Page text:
Thank you, Anita. And for Mila, from GSMA, we know that GSMA just launched your latest mobile gender gap report. So can you talk to us about the progress and women’s rate of mobile internet adoption over the last year, specifically in low and middle income countries? And how is GSMA working to narrow the gender gap in this regard? Thank you.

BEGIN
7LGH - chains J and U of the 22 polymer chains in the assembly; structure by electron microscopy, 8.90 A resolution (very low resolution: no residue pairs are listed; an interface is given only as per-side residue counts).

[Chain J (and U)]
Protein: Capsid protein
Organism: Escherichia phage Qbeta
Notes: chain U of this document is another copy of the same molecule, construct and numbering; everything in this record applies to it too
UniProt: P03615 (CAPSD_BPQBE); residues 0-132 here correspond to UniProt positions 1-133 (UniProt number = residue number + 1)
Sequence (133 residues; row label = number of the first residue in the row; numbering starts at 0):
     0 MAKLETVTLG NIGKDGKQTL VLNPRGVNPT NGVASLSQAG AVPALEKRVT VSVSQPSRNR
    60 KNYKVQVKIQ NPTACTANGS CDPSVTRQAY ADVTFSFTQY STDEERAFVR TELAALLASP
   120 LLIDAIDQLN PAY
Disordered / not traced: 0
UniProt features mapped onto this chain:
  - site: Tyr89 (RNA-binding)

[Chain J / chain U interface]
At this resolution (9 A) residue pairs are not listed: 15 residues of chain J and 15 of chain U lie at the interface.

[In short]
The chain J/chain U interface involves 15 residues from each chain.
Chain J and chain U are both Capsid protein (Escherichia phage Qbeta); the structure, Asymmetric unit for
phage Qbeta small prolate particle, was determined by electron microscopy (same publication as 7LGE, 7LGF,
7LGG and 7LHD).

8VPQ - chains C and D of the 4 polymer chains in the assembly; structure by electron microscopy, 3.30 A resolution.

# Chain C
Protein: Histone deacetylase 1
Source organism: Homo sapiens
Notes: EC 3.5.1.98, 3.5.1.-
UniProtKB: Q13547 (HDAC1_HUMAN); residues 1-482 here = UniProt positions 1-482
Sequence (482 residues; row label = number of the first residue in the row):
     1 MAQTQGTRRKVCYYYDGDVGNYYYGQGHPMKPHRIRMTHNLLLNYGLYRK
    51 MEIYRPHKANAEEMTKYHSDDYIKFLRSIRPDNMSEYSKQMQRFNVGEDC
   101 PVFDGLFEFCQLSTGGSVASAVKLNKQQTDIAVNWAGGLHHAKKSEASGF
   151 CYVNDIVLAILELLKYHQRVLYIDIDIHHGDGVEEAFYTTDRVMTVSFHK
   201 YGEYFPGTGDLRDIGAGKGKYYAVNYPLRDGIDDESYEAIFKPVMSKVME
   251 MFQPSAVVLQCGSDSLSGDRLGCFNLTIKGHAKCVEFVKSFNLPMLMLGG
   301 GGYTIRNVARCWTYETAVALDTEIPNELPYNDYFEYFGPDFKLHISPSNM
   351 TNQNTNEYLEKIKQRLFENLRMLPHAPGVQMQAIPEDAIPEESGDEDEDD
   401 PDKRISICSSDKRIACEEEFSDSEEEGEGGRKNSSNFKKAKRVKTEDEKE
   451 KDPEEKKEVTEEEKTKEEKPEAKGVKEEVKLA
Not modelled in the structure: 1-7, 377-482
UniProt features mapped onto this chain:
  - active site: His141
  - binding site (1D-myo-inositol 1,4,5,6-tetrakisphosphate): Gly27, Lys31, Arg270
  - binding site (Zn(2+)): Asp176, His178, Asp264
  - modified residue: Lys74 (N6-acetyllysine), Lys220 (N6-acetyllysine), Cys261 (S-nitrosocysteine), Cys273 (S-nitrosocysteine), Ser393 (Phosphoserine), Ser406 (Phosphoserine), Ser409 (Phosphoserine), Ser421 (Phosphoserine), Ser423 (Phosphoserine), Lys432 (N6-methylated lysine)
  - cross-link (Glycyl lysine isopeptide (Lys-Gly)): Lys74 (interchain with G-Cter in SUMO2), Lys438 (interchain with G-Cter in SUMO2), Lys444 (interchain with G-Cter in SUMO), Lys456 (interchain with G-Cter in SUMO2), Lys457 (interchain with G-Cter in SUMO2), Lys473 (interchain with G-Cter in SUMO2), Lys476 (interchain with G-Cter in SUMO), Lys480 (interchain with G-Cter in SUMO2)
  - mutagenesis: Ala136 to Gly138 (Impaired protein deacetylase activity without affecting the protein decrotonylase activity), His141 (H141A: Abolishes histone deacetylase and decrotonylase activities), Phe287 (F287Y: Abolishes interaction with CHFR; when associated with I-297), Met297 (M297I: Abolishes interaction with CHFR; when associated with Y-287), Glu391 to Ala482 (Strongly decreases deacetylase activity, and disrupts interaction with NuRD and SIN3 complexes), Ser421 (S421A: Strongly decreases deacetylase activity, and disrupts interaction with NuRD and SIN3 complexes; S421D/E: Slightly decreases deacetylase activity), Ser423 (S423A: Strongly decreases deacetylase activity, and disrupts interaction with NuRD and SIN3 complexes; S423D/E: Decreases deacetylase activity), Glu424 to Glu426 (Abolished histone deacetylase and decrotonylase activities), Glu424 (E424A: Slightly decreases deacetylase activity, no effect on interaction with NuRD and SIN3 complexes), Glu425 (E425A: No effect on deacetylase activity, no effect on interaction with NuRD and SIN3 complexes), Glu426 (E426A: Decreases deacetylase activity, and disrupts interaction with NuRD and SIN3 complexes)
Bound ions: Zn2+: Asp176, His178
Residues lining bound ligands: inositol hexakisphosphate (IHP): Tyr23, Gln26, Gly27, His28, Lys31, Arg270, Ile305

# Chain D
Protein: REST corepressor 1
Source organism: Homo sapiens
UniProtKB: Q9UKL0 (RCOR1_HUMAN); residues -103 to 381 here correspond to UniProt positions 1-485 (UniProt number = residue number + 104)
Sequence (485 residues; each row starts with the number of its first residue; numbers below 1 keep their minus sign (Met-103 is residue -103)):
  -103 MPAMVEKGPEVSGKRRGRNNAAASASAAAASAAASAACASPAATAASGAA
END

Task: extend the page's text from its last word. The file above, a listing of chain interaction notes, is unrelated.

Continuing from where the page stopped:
Melle Tiel Groenestege: